A study of U.S. employees conducted by the Gallup Center revealed that 24% of Black workers experienced discrimination. About 24% of Hispanic employees also reported workplace discrimination, as reported by Gallup.com. The study covered a two-year span between 2020 and 2021.
Out of the more than 3,500 White employees surveyed, 15% reported that they experienced discrimination at work. Black employees, however, had a higher perception that their racial or ethnic background contributed to their discrimination.
Race or ethnicity alone could lead to discrimination
Approximately 75% of Black employees who experienced discrimination at work claimed race alone was the cause of it. The degree of mistreatment remained constant for Black workers regardless of their income, age or gender.
The response from Hispanic employees showed that 61% believed their race or ethnicity caused it. Survey responses from White employees showed that 42% believed their race or ethnicity influenced the discrimination they experienced at work.
Discrimination based on race or ethnicity remains forbidden by law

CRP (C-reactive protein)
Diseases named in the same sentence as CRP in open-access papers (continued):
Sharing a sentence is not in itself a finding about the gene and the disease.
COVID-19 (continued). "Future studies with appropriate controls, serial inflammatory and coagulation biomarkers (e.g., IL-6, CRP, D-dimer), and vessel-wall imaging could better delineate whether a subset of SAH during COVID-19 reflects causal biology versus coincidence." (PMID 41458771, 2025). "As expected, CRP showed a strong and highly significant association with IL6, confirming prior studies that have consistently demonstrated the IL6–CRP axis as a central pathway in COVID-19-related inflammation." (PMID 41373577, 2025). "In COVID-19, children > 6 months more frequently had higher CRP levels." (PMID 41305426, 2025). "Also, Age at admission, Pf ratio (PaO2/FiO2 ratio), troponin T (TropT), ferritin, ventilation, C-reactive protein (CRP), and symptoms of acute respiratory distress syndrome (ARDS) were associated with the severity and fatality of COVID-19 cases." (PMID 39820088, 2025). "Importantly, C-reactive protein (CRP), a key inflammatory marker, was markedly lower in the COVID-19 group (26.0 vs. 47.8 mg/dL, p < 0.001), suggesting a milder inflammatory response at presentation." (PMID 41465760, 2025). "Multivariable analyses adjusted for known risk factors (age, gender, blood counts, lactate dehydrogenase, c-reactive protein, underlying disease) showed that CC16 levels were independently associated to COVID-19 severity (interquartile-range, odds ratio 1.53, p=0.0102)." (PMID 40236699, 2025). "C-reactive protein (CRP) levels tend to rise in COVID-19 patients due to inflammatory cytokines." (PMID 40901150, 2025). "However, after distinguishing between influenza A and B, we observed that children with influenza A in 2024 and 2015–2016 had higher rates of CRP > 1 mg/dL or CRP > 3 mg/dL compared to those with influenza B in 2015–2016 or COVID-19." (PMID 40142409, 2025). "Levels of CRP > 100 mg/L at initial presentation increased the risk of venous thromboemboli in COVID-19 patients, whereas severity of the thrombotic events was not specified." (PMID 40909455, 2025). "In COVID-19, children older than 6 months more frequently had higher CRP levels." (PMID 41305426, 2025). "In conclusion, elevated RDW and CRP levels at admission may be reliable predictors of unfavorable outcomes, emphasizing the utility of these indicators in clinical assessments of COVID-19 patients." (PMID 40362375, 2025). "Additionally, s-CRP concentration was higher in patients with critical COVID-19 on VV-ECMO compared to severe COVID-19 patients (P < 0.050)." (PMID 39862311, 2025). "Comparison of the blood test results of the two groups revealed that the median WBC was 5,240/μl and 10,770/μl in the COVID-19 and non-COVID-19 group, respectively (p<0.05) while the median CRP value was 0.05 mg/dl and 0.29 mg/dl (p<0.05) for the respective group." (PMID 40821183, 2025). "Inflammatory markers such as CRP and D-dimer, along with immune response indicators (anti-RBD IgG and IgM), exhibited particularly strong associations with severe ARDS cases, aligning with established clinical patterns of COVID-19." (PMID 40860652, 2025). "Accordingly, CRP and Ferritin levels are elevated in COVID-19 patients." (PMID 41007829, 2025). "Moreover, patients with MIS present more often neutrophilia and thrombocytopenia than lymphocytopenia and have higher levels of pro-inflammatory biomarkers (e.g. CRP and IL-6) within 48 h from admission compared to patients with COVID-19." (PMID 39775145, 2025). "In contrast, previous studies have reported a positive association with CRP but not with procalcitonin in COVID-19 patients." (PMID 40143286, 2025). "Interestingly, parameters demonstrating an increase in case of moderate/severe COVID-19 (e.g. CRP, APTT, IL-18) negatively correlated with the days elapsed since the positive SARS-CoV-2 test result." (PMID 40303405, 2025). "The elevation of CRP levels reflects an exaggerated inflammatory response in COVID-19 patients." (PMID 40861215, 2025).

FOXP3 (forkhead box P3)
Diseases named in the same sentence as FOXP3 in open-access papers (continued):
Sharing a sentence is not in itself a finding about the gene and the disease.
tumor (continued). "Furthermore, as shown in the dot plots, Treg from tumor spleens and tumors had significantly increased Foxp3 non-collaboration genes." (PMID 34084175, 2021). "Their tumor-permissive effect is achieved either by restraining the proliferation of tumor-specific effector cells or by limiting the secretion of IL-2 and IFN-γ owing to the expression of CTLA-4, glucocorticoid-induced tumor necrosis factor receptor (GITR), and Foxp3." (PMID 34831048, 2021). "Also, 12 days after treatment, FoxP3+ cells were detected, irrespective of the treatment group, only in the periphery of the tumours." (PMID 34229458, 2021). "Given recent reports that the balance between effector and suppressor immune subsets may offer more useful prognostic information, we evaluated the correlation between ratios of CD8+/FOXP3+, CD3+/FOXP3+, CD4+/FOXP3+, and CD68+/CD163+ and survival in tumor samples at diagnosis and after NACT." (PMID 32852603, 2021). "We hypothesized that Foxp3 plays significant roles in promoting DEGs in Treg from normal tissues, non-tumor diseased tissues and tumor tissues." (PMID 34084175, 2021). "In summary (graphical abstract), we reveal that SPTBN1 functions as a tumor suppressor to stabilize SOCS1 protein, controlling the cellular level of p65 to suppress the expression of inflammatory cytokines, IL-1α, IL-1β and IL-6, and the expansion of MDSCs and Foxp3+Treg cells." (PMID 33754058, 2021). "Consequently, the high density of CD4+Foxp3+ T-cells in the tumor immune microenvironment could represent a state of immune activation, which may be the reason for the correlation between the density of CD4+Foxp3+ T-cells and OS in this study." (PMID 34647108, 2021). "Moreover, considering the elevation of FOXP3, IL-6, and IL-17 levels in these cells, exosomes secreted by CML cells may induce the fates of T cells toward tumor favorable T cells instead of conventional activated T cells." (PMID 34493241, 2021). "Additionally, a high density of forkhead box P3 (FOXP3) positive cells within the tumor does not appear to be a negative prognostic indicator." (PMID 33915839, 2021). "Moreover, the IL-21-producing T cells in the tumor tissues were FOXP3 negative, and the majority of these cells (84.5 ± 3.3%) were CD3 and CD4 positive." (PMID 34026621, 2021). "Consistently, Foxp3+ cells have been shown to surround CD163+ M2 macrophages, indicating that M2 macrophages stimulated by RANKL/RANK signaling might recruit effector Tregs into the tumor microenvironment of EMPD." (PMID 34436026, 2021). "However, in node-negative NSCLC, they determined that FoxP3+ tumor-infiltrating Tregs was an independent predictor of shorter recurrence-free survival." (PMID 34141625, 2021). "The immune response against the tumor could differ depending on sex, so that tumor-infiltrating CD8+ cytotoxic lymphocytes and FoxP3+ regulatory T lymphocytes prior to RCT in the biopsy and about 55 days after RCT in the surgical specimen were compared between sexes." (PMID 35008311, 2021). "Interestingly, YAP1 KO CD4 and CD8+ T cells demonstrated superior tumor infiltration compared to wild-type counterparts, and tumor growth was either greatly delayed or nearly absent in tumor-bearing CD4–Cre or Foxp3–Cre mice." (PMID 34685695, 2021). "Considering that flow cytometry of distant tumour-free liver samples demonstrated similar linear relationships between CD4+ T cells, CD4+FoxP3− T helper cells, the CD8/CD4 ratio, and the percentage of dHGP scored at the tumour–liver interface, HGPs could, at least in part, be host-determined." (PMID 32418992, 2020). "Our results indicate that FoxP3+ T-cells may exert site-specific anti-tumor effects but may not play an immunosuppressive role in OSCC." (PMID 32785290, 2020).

Federal laws prohibit discriminating against job applicants and employees based on race or ethnicity. As noted by the U.S. Equal Employment Opportunity Commission, employers cannot hire or fire someone based on their skin color or complexion. The law also forbids employers from demoting or laying off workers because of their race or ethnicity. If an employer demands greater productivity from a Black or Hispanic worker than other employees, it could qualify as discrimination.
Employees experiencing mistreatment who believe it stems from their race, ethnicity or national origin may have grounds for legal action. Federal and Washington State labor laws prohibit retaliation against employees who file complaints.